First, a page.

Thursday, April 28, 2016

GOP Presidential Primary Elections


Are the primaries rigged?


Is the GOP presidential selection process rigged?

In a revealing comment, a Colorado Republican leader, rebutting Trump’s charge that the outcome there was rigged, exposed the fault line in the modern GOP. He said, “We’ve had these rules for a hundred years.”

Exactly. The rules come from a time before blacks had the vote, before women had the vote, before U.S. Senators were elected directly by the votes of the people, instead of by state legislators (A change made by the 17th Amendment to the U.S. Constitution in 1912).

The GOP presidential selection process is a hold-out against democracy and the direct expression of the will of the people in elections. This anti-democratic animus is at the heart of the so-called “Constitutional Conservatism” of Ted Cruz and other reactionaries.

When Cruz says the Constitution intended “limited government,” he means that, like the “Framers,” he prefers that the people have a limited opportunity to direct the established elites and their policies.

Cruz would, for example, limit the capacity of the federal government to respond to the demands of the people to enact regulatory measures to guard our water from poisonous lead, protect taxpayers, depositors and investors from the bankster, free market parasites or accommodate changing social mores.

The “Founders” and “Framers” – Washington, Jefferson, Adams, Madison and the rest  – were the 1 percent and establishment of the time; men (only) of wealth, education  and property; or like Hamilton, they fronted the money.

Jefferson’s first draft of the Declaration of Independence enumerated our “inalienable rights” as “life, liberty and property.” Jefferson was a slave holder, who bequeathed those slaves to his daughter as his property.  It was Franklin, the prototypical American from what he called the “middling classes,” who changed “property” to “pursuits of happiness.”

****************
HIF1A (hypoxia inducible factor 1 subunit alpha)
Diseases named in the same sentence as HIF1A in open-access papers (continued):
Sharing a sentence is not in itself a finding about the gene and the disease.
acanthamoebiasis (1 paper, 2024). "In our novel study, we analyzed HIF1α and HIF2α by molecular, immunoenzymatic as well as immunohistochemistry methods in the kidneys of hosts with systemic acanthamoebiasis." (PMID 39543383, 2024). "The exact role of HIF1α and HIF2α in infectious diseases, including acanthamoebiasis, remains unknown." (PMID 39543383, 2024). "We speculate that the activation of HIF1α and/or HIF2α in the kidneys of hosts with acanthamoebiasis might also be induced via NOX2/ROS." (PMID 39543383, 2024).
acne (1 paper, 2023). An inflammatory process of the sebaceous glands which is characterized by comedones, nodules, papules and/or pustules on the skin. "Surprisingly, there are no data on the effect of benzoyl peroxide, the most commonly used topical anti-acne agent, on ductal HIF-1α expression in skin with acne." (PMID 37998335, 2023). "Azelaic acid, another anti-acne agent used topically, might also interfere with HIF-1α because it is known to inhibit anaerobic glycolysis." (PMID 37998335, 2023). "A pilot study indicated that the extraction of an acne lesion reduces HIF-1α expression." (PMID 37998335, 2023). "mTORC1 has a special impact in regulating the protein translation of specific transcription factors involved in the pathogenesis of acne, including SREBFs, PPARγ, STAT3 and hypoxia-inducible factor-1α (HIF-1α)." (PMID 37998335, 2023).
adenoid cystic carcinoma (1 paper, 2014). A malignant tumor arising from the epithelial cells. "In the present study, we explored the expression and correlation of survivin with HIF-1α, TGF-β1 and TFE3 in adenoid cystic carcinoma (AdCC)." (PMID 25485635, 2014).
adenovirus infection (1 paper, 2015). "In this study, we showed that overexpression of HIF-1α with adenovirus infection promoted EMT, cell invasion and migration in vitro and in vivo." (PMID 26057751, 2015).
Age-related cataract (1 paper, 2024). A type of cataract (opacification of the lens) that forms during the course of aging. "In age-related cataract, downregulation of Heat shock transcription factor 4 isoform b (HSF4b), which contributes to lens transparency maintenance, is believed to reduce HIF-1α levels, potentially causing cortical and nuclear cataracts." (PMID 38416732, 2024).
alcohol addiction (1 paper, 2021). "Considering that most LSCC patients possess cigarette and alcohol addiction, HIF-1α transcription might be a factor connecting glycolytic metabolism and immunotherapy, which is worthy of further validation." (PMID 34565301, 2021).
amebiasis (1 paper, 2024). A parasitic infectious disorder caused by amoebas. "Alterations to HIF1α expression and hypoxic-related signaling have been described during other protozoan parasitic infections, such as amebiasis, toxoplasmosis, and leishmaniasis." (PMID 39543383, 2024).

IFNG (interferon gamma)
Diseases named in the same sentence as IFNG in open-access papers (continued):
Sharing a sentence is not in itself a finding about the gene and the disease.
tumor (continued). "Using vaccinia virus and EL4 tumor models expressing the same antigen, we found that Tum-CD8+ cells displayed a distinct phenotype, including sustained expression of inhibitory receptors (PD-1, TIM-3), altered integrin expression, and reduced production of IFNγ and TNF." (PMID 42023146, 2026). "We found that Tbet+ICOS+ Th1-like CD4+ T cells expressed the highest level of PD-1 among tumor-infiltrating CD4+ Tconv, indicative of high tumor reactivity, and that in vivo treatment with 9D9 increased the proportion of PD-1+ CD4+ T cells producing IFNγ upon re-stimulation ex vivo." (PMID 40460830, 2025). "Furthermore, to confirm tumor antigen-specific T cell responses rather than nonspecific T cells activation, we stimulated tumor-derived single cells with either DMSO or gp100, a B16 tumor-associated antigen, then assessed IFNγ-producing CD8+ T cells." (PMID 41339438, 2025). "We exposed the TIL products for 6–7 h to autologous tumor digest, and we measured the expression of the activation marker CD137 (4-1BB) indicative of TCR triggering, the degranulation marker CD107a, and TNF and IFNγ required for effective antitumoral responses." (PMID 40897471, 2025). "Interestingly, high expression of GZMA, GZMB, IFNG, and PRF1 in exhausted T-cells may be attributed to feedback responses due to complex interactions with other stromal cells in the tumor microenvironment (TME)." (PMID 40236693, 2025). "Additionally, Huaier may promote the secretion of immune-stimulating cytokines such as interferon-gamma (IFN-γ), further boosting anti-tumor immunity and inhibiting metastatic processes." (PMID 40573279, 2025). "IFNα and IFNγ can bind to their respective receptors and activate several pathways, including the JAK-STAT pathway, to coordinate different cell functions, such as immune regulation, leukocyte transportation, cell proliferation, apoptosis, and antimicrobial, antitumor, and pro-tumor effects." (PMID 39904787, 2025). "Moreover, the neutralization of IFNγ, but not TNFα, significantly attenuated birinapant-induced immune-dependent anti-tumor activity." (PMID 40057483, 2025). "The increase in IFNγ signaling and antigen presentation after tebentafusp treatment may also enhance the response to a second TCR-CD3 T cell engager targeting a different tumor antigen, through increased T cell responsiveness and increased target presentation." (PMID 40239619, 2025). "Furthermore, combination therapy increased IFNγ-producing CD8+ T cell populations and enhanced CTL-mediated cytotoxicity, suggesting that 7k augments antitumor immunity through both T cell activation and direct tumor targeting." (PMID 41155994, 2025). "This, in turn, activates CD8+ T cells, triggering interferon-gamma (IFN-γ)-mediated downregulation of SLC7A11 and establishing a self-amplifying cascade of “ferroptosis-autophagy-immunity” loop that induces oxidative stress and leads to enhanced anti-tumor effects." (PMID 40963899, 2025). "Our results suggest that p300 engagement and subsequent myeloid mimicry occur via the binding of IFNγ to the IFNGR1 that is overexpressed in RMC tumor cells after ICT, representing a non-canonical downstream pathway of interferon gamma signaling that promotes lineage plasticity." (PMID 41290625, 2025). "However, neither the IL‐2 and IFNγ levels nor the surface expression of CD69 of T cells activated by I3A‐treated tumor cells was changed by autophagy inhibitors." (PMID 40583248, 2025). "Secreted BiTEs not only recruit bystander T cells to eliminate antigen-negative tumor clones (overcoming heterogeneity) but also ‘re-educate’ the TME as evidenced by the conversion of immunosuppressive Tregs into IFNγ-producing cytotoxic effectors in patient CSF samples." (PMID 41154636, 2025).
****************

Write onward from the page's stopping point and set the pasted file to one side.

Maybe the most important edit of all time.

Those famous 1 percenters of American revolutionary lore feared democracy and the uneducated “masses,” and kept the people several steps removed from direct access to government decisions by all sorts of rules, many of which survive in one form or another to this day.

But over time, the people asserted themselves and voting was expanded. The elites have been fighting a rear guard action all the way. That is the calculation behind campaign finance laws which allow vast and unaccounted for sums of money to pour into elections from the 1 percent: “Okay. We lost that one. They got the vote. So, let’s just buy the elections.”

The GOP is not called the Grand “Old” Party for nothing, and its myriad and convoluted presidential candidate selection rules represent the old way, keeping as much of the decision making as is possible in the hands of party leaders, representing their local elites; and keeping decisions as far removed from a direct and popular election as is possible.

In an age when average citizens have access to the same information as their 1 percent “betters.” 

Pennsylvania is a good example of this fault line in the GOP. There will be a Pennsylvania GOP primary vote for president. An appearance of democracy. But of the seventy-one delegates, seventeen will be selected by the GOP State Committee insiders, pledged only on the first ballot to the winner of the vote.  Another fifty-four (three for each congressional district) will be selected in the primary election -  way “down ballot” and perhaps overlooked by many voters - pledged by the rules to no one.

Who are these people? If history is any guide, they will be faithful party insiders. And if elected, if history is any guide, they will function as a team, led by the county chairperson, who will broker those votes with the other county chairs and the state chair, right up to the convention, when it will be announced on the first ballot that “The Great State of Pennsylvania proudly casts all seventy-one of its votes for…”

Or maybe not. Who knows? What you will know is that whatever the delegates do, it will all be within the law and the rules. But it may not be even remotely democratic. And that is Trump’s complaint. It is another battle in the long fight to establish a working democracy in the United States.

Trump is on the side of Lincoln, and a government “of the people, by the people and for the people.” The GOP, the “Party of Lincoln,” is on the other side.


Some readers may note the irony.